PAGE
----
In Organizer, Jesse Benson’s first solo gallery show since 2017, the Los Angeles artist unpacks the “dialectic of order and chaos” by introducing heterogeneity to organizing systems.
Upon entering as-is.la Gallery, one encounters Packaging (2003/2023) in the foyer. The installation, re-exhibited 20 years after its conception, hearkens back to Duchamp’s valises. While the French artist’s portable collection addresses art’s troubled aura and (ir)reproducibility, Benson’s plexiglass storage units are significantly less mobile and prelude the show’s modular geometry. In the main gallery, 70 red ink pens are meticulously aligned on the floor. An abundance of rectangular and linear motifs imbue the room with modernity’s famous cleanliness. From the metallic hinge on the door (Survival Sculpture 5) to the first-aid kit box (Survival Sculpture 1), Benson seems to have organized the artworks according to the pragmatic intuition of architectural localism. Basically, one could claim that everything looks highly regulated. However, an ironic question quickly overrides this initial impression of order: Does the organizer’s intervention reduce entropy?
The exhibition strikes me more like a parody of order rather than a self-aware display of compliance. In Arrival/Departure Painting, an outfit planner logs every item of clothing in such excruciating detail. Stripes, animal prints, and embroidery are all meticulously drawn by hand to the point where the spread almost looks like a magazine mood board. Identified by Tom Jimmerson as a manifestation of “the neoliberal dream of efficiency maximization,” this painting reveals that the act of organizing is somewhat performative. It reminds me of the “10 Packing Hacks” videos on YouTube, bestsellers like The Life-Changing Magic of Tidying Up, and boxes from Muji or IKEA. The list goes on. For most people who hoard at least a little, organization is regarded as an antidote to the ills of capitalist overabundance. With time, organization as a concept becomes a cultural and material merchandise with its own set of anxieties and morals attached. By anxiety, I mean, you know, the compulsion to tuck away the Swiffer mop that doesn’t seem to fit anywhere discreetly in a tiny NYC apartment.
Sometimes the apparatus of order takes center stage. The show’s press release is accompanied by an image of a PalmPilot as a nostalgic symbol of efficiency. In Survival Sculpture 4 (Old Money), a tilted grandfather clock case is mounted on a bespoke pedestal. It is uncannily self-referential and upholds independence from its mechanical timekeeping counterpart. Number 2, 5, 6, and 8 from the Compartmentalization series respectively depict a pavilion, a calendar, Microsoft Windows, and a Trapper Keeper binder, all of which imply some form of system in place. The viewer’s attention is drawn to the façade or the user interface of these productivity tools—especially the funky, psychedelic design on the Trapper Keeper binder. If the viewer has already accepted organizing as a spectacle up to this point, these tools are the main characters to watch out for.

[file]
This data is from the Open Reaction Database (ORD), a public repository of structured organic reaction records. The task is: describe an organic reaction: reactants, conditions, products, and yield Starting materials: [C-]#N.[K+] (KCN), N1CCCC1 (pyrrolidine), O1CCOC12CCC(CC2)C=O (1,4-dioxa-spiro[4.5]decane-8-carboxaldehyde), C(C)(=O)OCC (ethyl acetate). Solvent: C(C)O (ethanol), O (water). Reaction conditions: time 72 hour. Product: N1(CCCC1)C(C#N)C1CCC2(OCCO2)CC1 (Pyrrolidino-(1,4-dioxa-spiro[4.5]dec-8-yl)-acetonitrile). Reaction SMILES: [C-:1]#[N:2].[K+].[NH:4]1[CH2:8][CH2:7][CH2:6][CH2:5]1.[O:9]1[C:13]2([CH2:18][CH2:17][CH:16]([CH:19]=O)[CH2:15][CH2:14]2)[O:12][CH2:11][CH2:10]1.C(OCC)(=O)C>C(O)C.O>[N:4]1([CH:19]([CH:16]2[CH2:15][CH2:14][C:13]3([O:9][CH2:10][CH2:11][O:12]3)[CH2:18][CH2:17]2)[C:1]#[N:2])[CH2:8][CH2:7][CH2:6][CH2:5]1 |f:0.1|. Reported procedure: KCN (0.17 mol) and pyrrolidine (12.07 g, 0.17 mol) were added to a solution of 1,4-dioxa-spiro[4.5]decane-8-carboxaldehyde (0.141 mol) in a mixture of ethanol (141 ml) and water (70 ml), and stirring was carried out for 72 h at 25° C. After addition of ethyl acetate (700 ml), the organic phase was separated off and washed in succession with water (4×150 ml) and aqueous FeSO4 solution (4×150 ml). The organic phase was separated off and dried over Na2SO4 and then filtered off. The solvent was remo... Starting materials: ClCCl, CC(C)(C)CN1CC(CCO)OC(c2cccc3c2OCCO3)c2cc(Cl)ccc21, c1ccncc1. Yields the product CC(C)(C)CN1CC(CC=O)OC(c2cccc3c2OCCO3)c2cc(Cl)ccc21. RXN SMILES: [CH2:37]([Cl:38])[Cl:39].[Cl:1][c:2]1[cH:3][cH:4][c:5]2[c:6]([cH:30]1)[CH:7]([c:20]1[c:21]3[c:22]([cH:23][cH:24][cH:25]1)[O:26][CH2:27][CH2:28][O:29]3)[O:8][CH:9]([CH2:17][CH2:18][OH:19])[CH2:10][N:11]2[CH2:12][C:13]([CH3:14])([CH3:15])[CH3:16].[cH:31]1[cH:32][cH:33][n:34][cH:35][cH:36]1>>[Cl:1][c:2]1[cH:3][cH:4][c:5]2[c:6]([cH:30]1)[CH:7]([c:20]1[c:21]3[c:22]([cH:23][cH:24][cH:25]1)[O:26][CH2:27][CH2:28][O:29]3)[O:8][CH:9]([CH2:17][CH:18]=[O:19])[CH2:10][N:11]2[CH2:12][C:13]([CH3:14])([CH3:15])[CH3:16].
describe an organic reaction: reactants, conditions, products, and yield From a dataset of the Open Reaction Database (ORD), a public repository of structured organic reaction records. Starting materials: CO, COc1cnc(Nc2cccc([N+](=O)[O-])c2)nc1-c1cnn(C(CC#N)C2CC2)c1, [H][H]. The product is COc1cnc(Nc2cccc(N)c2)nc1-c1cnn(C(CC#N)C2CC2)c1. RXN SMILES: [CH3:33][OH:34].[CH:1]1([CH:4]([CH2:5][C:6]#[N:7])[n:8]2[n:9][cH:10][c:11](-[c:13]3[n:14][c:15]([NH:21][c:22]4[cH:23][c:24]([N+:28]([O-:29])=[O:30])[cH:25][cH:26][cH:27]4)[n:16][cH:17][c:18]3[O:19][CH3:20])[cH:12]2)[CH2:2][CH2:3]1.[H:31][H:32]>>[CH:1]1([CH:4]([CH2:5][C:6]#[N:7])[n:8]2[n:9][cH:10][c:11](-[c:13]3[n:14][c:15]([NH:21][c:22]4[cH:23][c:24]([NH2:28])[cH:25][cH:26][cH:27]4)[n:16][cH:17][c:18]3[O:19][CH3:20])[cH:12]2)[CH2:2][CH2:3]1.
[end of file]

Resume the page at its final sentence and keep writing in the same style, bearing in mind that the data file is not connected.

Alternatively, the word “organization” also reads as institution or establishment. Some paintings from the Compartmentalization series depict the Irvine twin towers, the Alcatraz Island, and crowds of hand-raising journalists. They prompt an ominous rethinking of how penal, corporate, and mediatic systems exert power during times of crisis. In attempts to instigate order, these entities can often haunt and silence. In the Delicacy series, the bandage motif adds a touch of psychological intimacy and vulnerability to the mix. The two individual bandages in Delicacy Painting 2 (Separation) sit in divided color blocks, deep in thought, as if a visual representation of putting different emotions in their place.
And then there is putting art together—a labor of love. The show’s title refers to Benson as an art organizer and cheekily rubs on ideas of stewardship, community-building, and curation at large. Indeed, the configuration of the paintings is rather unique. A large sheet of black metal cutout (Survival Sculpture 6) is prominently displayed close to the ceiling, almost like a cornice template or a picture rail. Further down at the midsection of the wall, 13 rectangular paintings are visually divided into two groups despite being sold individually. They are placed right above the four Segue Paintings executed on architectural trims that allude to chair rails. I was surprised to learn that there are indeed four, not two, trim paintings—two on each side with virtually no space in between. It is as if Benson is training our eyes to grow accustomed to the oddities that mental habits can cause us to neglect in the process of art-viewing.
How, then, can organization be a coherent and order-giving concept, with all of this inherent entropy? Jesse Benson’s semantic and semiotic scrutiny of organization encourages us to cast a skeptical gaze on whether order can realistically exist as the antithesis of chaos. This show—humorous, intelligent, and I suspect just a little dark—offers a plot twist on what it means to “get it together.”
Jesse Benson: Organizer is on view until September 23rd, 2023 at as-is.la Gallery, Los Angeles.
About the writer: Xuezhu Jenny Wang is a multilingual translator and content creator. In addition to writing about postwar and contemporary visual culture, she is currently working on a research project that focuses on mid-century interior design and mechanization.